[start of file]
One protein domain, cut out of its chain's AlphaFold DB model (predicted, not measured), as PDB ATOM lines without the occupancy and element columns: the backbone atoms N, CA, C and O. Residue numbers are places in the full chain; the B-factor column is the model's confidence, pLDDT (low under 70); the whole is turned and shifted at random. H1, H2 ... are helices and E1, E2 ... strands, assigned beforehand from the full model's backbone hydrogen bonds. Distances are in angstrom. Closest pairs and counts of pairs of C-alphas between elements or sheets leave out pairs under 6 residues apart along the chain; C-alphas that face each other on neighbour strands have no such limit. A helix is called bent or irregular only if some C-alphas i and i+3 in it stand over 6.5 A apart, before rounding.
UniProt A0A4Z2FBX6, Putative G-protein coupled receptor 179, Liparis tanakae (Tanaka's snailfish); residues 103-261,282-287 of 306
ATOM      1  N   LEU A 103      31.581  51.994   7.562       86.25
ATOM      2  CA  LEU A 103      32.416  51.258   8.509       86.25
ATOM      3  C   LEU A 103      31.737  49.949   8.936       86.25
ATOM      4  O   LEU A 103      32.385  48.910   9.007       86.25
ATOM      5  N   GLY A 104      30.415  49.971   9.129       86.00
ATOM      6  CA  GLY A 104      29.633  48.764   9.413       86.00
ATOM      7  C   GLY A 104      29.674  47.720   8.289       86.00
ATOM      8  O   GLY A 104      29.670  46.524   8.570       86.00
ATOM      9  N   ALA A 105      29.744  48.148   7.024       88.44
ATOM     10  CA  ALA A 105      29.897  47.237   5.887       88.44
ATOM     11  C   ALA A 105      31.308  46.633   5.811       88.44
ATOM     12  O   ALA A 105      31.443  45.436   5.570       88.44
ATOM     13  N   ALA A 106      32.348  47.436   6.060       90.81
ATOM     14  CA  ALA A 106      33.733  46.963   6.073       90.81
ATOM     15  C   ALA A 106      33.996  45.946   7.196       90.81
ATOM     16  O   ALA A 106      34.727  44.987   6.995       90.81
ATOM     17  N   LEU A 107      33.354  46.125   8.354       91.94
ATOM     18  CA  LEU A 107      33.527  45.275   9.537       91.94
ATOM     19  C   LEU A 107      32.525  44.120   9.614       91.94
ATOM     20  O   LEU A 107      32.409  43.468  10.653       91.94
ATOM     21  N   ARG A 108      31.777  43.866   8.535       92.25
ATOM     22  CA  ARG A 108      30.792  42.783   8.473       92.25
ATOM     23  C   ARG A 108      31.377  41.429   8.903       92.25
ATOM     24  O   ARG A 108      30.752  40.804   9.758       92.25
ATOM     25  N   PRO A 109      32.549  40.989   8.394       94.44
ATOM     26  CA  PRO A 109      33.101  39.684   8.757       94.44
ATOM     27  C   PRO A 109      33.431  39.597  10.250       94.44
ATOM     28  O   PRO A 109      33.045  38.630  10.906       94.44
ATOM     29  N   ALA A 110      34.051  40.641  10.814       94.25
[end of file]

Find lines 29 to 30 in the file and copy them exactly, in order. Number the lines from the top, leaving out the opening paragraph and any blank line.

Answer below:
ATOM     28  O   PRO A 109      33.045  38.630  10.906       94.44
ATOM     29  N   ALA A 110      34.051  40.641  10.814       94.25